This variation in performance given different starting points is well understood; it is simply investment risk. What is less well understood is the vastly different outcomes for portfolios which achieve the same overall percentage return, but pay regular cash flows.
Of these 1,237 sample portfolios, 45 had annualised returns in a narrow range between 6.9% and 7.1%. Taking this sample set and assuming each withdrew $65,000 a year
(6.5%) in monthly instalments over the 20 years, the final portfolio values range from $0 to over $2 million. As many as a third of these investors end up with less than the $1 million they started with.
Remember: each of the 45 investors has an almost identical overall return, which is greater than their withdrawal requirement. Nevertheless, their experience differs wildly, with some losing their whole investment while others double their money. How can this be?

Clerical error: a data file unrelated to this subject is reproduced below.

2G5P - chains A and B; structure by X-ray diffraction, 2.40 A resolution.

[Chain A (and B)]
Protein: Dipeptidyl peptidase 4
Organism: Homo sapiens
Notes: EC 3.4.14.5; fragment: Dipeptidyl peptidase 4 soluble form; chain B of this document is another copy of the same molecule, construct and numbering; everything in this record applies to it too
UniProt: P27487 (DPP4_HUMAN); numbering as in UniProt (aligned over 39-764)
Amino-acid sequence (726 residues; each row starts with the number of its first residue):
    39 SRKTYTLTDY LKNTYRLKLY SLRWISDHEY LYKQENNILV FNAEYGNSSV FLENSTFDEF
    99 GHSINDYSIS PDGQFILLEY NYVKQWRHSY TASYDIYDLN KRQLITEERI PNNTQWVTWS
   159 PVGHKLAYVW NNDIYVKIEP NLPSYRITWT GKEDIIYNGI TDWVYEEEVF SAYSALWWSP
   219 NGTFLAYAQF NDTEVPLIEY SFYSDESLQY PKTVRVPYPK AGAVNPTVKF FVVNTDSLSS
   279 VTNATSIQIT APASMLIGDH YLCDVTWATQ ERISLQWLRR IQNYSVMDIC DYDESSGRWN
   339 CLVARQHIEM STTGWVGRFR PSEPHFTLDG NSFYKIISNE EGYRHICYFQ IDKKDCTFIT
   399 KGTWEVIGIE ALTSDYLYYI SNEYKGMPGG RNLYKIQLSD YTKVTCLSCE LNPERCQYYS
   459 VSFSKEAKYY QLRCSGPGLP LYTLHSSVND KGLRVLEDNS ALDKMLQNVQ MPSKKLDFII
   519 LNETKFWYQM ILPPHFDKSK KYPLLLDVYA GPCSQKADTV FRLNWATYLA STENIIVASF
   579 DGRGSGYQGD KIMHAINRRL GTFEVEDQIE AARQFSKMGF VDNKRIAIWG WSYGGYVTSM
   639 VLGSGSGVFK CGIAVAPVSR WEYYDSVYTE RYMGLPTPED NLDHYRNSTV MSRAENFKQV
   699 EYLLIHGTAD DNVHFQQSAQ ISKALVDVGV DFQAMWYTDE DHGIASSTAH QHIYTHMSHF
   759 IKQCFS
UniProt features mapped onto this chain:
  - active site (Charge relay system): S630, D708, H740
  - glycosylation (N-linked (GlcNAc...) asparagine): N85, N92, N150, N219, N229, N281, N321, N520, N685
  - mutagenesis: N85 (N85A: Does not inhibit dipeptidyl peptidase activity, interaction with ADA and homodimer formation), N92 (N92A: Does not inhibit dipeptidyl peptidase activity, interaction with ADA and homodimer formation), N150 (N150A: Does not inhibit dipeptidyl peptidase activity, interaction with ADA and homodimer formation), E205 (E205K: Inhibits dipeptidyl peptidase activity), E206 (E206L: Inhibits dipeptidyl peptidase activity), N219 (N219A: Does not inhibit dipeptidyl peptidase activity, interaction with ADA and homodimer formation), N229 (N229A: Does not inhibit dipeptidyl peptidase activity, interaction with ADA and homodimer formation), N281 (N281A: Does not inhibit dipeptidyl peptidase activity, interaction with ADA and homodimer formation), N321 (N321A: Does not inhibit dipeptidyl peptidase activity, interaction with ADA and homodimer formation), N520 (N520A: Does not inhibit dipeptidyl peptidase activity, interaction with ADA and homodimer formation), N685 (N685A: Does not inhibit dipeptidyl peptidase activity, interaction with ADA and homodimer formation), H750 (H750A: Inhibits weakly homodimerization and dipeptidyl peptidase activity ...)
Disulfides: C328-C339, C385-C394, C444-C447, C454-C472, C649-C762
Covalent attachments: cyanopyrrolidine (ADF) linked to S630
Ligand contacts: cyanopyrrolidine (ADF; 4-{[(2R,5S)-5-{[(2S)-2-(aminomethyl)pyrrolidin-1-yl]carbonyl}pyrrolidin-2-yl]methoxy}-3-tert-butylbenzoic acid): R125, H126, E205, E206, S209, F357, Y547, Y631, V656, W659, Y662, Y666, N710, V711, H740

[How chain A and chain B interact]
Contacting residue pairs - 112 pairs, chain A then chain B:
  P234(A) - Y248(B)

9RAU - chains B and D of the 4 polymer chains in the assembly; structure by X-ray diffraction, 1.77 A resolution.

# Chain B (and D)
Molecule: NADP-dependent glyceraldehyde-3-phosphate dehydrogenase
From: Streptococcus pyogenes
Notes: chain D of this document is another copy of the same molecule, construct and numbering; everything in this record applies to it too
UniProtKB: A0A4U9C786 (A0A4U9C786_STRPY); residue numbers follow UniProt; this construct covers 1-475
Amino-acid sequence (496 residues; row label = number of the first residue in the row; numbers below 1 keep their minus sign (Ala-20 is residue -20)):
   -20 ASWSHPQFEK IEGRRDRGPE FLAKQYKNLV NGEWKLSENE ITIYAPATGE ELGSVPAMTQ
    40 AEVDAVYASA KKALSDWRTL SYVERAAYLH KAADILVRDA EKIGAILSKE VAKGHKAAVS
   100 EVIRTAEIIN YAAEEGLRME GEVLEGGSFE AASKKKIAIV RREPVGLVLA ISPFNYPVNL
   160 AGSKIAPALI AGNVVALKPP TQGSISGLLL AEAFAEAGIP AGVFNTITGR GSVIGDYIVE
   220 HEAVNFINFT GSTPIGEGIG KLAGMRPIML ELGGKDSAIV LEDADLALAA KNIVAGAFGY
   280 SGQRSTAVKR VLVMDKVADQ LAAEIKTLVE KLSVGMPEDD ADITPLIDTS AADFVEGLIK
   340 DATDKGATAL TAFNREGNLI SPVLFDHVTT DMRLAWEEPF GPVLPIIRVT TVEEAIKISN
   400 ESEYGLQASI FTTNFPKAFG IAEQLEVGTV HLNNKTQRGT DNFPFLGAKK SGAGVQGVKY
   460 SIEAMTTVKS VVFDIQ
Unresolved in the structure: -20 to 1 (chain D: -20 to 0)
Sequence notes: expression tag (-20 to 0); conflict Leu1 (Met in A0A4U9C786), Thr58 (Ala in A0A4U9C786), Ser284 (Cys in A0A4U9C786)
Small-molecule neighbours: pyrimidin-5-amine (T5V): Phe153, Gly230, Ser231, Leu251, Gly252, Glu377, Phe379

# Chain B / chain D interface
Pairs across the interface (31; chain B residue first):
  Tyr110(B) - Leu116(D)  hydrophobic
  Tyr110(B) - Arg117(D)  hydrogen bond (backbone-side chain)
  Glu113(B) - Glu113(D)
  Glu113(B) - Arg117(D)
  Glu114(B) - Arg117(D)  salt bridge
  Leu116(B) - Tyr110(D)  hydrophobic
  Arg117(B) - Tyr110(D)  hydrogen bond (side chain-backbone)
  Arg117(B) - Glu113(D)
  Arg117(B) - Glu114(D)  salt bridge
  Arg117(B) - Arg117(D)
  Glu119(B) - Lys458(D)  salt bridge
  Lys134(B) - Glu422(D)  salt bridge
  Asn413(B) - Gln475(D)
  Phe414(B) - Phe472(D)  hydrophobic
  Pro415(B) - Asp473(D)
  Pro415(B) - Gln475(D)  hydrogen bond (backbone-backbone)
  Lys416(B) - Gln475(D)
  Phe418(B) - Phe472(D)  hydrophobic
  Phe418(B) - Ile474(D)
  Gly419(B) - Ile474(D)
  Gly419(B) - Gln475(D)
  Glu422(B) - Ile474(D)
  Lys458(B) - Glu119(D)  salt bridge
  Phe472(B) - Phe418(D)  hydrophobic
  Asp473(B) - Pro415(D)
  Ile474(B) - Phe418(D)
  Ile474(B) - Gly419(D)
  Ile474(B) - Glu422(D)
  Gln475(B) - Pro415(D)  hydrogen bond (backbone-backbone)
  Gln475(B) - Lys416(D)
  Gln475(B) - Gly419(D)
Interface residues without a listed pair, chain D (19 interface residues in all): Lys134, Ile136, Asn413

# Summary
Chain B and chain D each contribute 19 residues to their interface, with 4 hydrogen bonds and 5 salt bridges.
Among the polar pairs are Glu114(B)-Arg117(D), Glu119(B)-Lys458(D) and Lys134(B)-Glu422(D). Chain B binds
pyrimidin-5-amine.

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Figure 1 plots the final value of each of the sample portfolios against the annualised return achieved in the first seven years.
As we would expect, portfolios with strong early returns – the dots towards the top of the chart – generally cluster towards the right and have higher final values.
By contrast, portfolios with weak early returns are clustered towards the bottom left of the chart, signifying low final values and, in one case, a complete loss of wealth. This shows that strong performance in the initial period is crucial to achieving a good final outcome.